Qualcomm unveils a wireless version of its augmented reality Smart Viewer, a reference design that manufacturers could adapt to commercial headsets. Wireless AR Smart Viewer updates Qualcomm’s previous smart glasses design with a higher power chipset, plus a docking system that uses Wi-Fi 6/6E and Bluetooth instead of a USB-C cable. That comes with the compensation of a potential very short battery life, though Qualcomm says consumer-ready versions may be designed differently.
The new Smart Viewer was developed by Goertek. It is currently available to select manufacturing partners with plans to expand access in the coming months. Like its predecessor, it connects to a phone or computer and offers mixed reality experiences with full head and hand tracking, using tracking cameras and projections powered by micro-OLED screens. Qualcomm has kept the previous 1920×1080 resolution and 90Hz refresh rate, but is slightly reducing the field of view, reducing it from 45 degrees to 40 degrees diagonally.
That’s substantially smaller than the non-consumer-focused Magic Leap 2, which offers closer to 70 degrees. But to its credit, the Smart Viewer has a slimmer profile than the wired Smart Viewer or most of its competitors. Its frames are 15.6mm deep compared to the wired version’s 25mm, which softens the typical googly-eyed look of AR goggles. (This shallower design, using free-form optics, can be much more difficult to achieve with a wider field of view.) At 115 grams, it’s a bit heavier than the 106-gram Nreal Light lens, a bit lighter than the rumored 150-gram Apple AR. / VR, and much slimmer than VR headsets like the 503-gram Meta Quest 2.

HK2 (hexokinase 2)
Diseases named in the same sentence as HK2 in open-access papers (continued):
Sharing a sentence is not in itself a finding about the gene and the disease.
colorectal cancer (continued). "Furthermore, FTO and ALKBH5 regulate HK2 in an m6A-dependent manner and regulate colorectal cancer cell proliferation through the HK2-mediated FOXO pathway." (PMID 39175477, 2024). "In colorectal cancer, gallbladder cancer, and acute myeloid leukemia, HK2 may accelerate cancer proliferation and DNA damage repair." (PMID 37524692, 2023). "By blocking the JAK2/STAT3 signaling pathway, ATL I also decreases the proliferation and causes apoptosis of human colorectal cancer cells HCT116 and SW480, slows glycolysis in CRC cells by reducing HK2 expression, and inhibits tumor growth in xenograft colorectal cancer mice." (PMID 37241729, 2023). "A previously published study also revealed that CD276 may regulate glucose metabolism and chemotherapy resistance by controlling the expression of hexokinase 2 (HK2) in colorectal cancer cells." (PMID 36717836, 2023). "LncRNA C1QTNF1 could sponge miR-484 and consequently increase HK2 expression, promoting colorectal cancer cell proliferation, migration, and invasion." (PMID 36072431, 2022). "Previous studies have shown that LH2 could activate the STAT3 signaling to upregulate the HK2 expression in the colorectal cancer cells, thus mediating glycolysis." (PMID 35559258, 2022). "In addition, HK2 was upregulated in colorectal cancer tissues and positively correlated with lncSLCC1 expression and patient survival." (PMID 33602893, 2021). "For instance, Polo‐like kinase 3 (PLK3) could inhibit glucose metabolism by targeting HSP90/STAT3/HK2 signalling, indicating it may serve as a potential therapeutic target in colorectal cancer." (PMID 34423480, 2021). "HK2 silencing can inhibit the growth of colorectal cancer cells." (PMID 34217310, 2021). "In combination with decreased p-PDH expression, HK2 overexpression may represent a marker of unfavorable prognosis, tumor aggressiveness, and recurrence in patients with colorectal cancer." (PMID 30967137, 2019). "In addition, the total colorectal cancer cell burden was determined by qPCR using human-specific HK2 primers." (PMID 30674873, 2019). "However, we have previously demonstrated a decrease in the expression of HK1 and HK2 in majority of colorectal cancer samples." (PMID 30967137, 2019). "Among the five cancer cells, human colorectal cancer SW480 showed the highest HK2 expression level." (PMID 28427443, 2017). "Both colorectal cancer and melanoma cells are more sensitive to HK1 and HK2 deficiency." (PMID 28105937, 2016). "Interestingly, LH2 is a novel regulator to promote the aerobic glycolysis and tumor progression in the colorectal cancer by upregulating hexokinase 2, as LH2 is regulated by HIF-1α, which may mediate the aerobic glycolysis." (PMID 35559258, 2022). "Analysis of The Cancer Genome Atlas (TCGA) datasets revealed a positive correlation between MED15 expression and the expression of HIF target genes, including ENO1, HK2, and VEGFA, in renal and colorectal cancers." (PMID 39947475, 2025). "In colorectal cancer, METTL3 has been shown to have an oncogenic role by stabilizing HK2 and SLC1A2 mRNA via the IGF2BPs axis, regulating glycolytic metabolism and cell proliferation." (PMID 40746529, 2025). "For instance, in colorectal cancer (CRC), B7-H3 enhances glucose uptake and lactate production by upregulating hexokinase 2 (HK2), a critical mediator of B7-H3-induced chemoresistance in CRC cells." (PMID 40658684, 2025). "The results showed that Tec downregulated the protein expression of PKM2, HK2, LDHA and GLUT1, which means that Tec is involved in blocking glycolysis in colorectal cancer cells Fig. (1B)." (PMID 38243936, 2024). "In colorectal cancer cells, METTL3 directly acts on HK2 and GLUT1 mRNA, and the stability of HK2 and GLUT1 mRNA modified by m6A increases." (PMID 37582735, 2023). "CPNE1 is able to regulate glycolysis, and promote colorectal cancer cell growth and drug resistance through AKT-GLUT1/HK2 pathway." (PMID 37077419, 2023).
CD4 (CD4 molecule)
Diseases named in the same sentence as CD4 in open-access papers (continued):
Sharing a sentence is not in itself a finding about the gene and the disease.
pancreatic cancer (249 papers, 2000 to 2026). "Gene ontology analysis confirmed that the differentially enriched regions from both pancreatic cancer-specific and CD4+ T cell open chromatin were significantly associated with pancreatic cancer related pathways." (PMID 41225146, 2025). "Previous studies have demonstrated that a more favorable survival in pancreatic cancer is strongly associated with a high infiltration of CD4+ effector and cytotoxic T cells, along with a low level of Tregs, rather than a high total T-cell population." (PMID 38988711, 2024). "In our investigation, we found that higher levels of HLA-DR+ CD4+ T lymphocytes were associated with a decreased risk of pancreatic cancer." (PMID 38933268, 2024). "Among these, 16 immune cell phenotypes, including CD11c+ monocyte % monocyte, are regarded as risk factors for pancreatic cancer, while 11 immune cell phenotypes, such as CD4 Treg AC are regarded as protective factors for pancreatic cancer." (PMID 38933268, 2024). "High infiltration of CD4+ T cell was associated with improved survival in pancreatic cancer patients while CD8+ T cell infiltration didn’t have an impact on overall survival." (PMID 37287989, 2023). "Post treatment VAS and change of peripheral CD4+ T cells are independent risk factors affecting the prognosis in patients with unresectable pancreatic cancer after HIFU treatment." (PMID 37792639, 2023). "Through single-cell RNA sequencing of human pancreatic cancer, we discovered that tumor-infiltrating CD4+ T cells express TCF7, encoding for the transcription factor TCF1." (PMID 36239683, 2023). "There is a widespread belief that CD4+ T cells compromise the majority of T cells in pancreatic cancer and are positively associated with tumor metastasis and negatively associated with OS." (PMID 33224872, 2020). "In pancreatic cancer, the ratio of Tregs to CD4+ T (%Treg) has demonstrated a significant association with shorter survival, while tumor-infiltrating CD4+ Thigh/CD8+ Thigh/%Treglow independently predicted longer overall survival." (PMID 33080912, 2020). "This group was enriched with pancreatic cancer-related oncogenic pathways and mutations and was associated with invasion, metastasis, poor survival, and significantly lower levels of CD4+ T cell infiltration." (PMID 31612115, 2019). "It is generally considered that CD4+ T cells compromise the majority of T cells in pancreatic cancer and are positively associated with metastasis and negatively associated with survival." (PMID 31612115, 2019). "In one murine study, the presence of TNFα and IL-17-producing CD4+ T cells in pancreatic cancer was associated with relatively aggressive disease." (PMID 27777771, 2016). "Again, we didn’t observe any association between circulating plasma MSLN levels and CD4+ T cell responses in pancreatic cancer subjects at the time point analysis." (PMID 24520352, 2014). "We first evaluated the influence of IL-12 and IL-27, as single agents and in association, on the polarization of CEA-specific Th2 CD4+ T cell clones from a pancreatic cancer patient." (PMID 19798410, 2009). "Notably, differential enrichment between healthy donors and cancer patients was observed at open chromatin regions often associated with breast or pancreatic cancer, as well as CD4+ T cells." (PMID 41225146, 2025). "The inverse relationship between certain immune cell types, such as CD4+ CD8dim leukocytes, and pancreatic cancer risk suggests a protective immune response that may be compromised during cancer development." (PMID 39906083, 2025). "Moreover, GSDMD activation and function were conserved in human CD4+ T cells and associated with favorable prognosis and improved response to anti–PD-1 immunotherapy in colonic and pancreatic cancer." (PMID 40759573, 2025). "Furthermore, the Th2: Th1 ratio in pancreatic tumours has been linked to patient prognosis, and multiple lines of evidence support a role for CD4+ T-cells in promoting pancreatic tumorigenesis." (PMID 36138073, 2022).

The wireless viewer uses Qualcomm’s Snapdragon XR2 chipset compared to the previous model’s XR1, something that Qualcomm says offers more power for computer vision processing and other tasks. Qualcomm promises a fast 3 ms latency between the glasses and the connected phone or PC, as long as your phone or PC includes Qualcomm’s FastConnect 6900 chip. (That’s not a given for many machines.) Qualcomm’s AR/VR chief Hugo Swart says that the actual “motion to photon” latency is less than 20ms, simply passing the threshold for a comfortable mixed reality experience.
Wireless headsets have been on Qualcomm’s roadmap for years, but Smart Viewer still highlights one of AR’s lingering challenges: making high-powered glasses that don’t run out of power almost immediately. Swart told reporters that the most demanding virtual experiences could drain the headset’s 650mAh battery in 30 minutes, though he stressed that a simple, lightweight virtual overlay could use much less power. Users can also connect a pluggable battery with a cable, and Swart said manufacturers could choose to prioritize a longer-lasting headset in their own designs. But current technology probably doesn’t support some of the more obvious applications of AR, like creating a set of virtual monitors you can use all day at work.
We weren’t able to test the new Smart Viewer ourselves, and consumers may never buy hardware that looks exactly like the reference design, as manufacturers can modify the system to their own specifications. While Swart said Qualcomm was working with “at least four” manufacturers, he didn’t name them or say how long it would take to bring the headphones to market. But Qualcomm’s previous designs have anchored products like the Nreal Light glasses and the Lenovo ThinkReality A3, so it’s a good example of what wireless headsets will look like in the months and years to come.